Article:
“The group is tax compliant in all of the jurisdictions in which it operates,” the Kilkenny-based dairy and nutrition-focused food group said in a statement.
It was reported yesterday that Glanbia, along with other Irish and international firms, negotiated tax avoidance agreements with the Luxembourg authorities, whereby they established so-called brass plate subsidiaries, invested in them, loaned that money back to the parent firm, and used the interest paid on the loan to reduce its home tax bill.
Glanbia confirmed in a statement that it does have group subsidiaries based in Luxembourg, which form part of its inter-group financing agreements.
“These are clearly identifiable as Glanbia companies. The group is cognisant of its obligations under Irish and international tax law and is fully committed to compliance and reporting requirements in all jurisdictions in which the group operates,” it stated.
One source close to Glanbia’s financial workings suggested the €1bn reportedly invested in Luxembourg offshoots — via inter-company lending arrangements — was done so over the course of 16 years and started in 1997 in order to support the group’s international expansion and growth plans. They also noted last year’s effective tax rate of 17% being 4.5% higher than the Irish corporate tax rate.
On a broader footing, the OECD said that the Luxembourg leaks — yesterday’s information was gleaned from a 28,000 page dossier reportedly leaked by accountancy giant PwC and obtained by the International Consortium of Investigative Journalists — prove that the international tax system in its current guise is flawed.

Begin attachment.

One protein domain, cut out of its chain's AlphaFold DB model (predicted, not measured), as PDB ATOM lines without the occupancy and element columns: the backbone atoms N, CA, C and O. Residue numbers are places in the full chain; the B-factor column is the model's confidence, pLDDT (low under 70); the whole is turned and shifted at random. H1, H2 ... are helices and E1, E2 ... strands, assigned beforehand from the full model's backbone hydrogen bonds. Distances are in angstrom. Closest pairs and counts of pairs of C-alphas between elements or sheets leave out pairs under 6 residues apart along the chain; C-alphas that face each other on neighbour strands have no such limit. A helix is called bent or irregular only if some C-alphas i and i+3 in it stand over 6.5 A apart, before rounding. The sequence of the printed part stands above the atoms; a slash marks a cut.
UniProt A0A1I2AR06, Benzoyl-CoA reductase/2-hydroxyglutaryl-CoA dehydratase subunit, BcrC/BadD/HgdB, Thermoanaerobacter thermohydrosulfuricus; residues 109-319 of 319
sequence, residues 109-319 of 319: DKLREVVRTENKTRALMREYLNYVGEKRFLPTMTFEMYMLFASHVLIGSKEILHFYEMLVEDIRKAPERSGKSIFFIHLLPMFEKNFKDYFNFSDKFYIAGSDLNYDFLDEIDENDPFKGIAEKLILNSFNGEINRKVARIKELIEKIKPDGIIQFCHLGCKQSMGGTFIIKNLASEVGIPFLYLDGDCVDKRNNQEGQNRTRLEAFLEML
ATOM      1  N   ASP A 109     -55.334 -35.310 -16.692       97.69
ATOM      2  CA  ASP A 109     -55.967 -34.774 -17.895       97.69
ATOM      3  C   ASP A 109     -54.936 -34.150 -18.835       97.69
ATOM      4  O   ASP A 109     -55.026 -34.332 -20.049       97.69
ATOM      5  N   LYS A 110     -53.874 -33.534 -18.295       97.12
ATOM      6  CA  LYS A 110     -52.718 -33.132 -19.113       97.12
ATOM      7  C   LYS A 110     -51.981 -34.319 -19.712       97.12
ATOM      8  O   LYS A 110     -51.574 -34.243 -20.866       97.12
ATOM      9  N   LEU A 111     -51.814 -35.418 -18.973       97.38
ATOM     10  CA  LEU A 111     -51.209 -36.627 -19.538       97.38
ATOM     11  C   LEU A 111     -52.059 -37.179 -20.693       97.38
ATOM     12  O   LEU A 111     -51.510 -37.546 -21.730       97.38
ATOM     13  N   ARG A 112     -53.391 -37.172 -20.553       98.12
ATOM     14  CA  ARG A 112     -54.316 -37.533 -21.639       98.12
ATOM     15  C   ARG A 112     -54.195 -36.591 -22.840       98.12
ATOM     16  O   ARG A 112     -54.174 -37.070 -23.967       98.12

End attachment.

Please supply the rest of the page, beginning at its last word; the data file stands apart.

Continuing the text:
“Basically, what seems to come out of these leaks is a confirmation that rulings can be potentially harmful where there is lack of transparency,” according to Pascal Saint-Amans, head of the OECD’s centre for tax policy and administration.
“This is one of the elements showing that the international tax system is flawed and needs to be fixed, as proposed by the BEPS [base erosion and profit sharing] action plan. We have not waited for these leaks to take action,” he said.
Taxation experts do not expect tax structures such as those reportedly availed of in Luxembourg by some international firms, in order to lower their tax rates, to survive the OECD’s proposed international policy changes.
“The OECD wants to eliminate the ability to artificially shift profits in order to minimise tax. It also wants to eliminate tax mismatches, where something is allowed as a deduction in one country but not taxed in the other due to differing treatments. The focus on these so-called hybrid instruments should not concern Ireland,” said Peter Vale, tax partner at Grant Thornton.
“The Luxembourg story can be seen in the context of the infamous ‘Double Irish’ tax arrangements and increased publicity surrounding corporate tax arrangements. In time, a tightening of national and international tax arrangements could see tax rates for corporates, including Glanbia, being squeezed up,” said Liam Igoe, food analyst at Goodbody Stockbrokers.